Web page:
In the film from 1980, "The Gods Must Be Crazy," written and directed by Jamie Uys, one of the members of a tribe in the Kalahari Desert named Xi embarks in an adventure through unknown civilizations that coexists in the Kalahari Desert due to an empty coke bottle. In my opinion, this film is a well-organized set of scenes that illustrate the many different points of views from extremely different cultures that come about each other throughout the movie. The main characters of the film like Xi, mentioned before, Ms. Thompson, and Andrew Stein, among others each describe a different culture and viewpoints. .
Xi and his tribe live in unity and happiness and their relation with family and the gods is highly treasured. They do not believe in good or bad and no social class or punishments exist. They have no knowledge of ownership and are unaware of the rest of the world. For example, in one of the scenes, Xi finds himself hungry and decides to hunt killing a goat, and is later arrested by the police. To Xi this is not bad, but in the eyes of the society and police it is a crime. Xi and his tribe are also very understanding of the nature around them, respecting both human and non-human life. .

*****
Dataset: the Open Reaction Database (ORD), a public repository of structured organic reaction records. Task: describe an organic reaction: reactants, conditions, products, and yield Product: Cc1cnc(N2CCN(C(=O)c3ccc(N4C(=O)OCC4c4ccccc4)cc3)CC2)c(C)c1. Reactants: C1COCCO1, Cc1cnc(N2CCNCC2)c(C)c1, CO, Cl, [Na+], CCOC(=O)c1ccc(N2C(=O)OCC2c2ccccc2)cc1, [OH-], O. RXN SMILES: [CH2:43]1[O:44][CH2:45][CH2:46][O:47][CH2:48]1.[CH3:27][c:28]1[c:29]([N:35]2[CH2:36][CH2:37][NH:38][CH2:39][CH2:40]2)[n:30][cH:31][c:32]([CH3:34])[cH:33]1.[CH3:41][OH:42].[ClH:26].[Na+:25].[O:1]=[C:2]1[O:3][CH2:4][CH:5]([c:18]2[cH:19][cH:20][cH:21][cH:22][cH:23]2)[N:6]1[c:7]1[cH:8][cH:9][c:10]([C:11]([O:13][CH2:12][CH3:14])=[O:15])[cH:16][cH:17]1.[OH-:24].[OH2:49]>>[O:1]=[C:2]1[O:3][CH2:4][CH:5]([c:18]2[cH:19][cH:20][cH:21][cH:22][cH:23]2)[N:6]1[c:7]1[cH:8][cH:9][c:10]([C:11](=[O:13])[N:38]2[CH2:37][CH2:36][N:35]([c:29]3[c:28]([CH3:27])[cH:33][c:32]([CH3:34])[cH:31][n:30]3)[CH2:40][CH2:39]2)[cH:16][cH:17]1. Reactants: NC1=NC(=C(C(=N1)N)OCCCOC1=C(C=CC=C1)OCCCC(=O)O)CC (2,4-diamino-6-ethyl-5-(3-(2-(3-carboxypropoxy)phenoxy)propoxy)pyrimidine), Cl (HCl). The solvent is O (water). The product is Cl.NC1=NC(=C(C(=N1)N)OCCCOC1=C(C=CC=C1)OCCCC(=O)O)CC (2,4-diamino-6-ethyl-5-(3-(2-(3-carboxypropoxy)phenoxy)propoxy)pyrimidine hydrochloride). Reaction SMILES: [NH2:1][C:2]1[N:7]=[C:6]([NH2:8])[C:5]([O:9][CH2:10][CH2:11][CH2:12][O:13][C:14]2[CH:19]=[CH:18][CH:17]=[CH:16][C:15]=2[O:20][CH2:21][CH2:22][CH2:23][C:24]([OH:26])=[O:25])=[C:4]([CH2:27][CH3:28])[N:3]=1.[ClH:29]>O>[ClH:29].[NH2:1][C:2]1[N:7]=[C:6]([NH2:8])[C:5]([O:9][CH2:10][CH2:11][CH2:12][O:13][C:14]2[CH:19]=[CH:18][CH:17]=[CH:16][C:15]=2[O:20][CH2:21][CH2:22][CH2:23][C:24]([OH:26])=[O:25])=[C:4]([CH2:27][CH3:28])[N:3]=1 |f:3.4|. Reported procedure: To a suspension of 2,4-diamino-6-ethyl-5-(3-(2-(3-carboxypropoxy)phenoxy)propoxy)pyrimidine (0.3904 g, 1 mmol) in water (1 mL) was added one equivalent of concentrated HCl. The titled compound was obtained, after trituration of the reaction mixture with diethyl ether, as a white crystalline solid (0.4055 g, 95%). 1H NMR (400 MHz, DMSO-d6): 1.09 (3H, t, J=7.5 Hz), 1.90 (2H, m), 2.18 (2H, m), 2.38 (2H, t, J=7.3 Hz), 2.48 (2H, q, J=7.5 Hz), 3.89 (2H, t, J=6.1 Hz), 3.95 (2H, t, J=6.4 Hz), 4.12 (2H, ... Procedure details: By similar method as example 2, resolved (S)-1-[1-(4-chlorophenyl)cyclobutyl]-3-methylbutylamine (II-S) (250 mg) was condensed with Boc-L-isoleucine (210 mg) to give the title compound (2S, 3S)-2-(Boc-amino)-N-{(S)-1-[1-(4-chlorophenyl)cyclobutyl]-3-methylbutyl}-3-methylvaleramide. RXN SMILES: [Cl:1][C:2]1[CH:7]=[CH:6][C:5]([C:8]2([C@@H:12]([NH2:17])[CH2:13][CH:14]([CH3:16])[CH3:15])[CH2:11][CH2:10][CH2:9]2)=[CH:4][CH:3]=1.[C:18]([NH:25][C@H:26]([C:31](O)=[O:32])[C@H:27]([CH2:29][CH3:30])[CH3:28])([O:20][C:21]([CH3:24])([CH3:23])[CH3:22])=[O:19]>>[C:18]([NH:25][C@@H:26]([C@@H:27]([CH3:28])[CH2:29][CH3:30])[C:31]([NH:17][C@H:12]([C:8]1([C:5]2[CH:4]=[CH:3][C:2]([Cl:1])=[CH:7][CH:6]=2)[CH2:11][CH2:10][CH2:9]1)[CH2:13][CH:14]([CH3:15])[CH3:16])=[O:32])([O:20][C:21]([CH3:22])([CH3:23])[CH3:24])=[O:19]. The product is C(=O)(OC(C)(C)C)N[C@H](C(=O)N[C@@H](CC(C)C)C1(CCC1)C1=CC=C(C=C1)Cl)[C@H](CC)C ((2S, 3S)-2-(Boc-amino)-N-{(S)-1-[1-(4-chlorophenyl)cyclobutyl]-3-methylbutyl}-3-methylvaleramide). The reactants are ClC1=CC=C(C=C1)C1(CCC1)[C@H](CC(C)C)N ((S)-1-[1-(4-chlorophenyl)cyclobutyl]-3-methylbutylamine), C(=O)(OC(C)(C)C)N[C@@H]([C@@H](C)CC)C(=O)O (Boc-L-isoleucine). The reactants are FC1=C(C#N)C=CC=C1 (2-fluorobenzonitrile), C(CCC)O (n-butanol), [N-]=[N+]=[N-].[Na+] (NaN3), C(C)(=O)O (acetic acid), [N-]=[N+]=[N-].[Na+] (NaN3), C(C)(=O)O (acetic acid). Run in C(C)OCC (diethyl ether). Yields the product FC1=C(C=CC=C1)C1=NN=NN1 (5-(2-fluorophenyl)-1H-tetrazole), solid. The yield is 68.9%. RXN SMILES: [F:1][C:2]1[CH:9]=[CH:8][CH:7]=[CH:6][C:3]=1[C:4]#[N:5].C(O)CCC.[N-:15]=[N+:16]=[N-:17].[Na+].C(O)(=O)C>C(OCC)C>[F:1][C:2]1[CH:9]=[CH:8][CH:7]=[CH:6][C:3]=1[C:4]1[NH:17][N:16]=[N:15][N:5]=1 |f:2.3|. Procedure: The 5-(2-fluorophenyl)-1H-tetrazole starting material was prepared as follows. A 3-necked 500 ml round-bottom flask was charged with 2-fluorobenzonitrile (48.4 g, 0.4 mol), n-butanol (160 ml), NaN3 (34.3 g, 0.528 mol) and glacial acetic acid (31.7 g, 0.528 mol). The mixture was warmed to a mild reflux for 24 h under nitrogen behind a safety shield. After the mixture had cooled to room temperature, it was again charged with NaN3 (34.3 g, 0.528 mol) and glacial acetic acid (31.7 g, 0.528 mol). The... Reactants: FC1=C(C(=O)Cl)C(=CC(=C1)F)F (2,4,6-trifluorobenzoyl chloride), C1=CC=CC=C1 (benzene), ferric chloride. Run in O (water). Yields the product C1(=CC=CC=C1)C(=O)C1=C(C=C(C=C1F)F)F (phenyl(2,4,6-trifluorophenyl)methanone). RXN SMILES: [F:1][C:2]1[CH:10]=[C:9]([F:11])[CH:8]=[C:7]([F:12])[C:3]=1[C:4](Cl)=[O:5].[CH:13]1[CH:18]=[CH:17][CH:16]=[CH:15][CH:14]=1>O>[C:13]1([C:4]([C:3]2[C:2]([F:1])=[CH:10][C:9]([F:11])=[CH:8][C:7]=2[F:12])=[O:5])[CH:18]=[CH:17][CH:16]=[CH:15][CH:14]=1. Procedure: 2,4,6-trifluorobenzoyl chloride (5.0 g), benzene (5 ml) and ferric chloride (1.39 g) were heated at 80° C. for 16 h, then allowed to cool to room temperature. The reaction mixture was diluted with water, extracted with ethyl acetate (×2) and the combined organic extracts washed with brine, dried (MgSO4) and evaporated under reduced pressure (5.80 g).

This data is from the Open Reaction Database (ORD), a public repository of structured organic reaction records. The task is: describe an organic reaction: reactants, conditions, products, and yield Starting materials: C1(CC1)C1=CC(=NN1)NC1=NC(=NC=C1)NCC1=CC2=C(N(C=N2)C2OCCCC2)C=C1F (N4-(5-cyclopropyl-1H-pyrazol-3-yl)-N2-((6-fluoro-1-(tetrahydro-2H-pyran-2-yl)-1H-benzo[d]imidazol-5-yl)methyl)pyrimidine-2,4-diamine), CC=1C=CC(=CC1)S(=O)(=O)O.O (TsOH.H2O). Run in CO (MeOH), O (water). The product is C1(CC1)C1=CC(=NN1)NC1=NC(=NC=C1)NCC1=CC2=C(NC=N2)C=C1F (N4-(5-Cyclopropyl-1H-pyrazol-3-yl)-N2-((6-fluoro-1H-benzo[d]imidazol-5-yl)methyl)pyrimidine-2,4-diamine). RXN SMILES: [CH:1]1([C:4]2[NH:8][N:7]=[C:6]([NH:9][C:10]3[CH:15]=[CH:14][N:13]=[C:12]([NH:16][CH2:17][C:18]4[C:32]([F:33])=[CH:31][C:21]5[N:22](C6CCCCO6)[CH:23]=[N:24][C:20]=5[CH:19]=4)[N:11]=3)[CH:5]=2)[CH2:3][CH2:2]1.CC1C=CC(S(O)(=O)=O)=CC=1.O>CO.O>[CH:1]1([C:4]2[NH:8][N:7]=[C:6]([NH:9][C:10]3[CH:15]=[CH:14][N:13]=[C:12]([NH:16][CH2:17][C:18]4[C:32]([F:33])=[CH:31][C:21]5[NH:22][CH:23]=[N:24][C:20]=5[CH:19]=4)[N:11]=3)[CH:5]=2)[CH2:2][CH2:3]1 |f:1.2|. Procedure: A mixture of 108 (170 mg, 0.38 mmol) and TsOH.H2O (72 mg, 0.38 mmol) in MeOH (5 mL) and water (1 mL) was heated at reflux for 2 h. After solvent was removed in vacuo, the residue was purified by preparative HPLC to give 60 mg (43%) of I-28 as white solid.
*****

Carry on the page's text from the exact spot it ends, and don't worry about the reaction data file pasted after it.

Although to some, these conditions are not typical, the film portrays the Bushmen's living to be a life of well-being and gratification. Another character named Andrew Stein, a biologist who is studying the local animals in the desert is quite more civilized. Along with Ms. Thompson, who comes from the city where modernization reigns, each person is an individual with beliefs, routines, and personality. In many occasions this characters wound up together in many unexpected ways showing the cultural differences among them.
To me the different viewpoints of each culture are impressive. To begin with, their perception of beauty shocked me as Xi encounters himself with Ms. Thompson and describes her a hideous individual, while in Andrew Stein's eyes she comes of as a beautiful blonde, thin, wonderful women.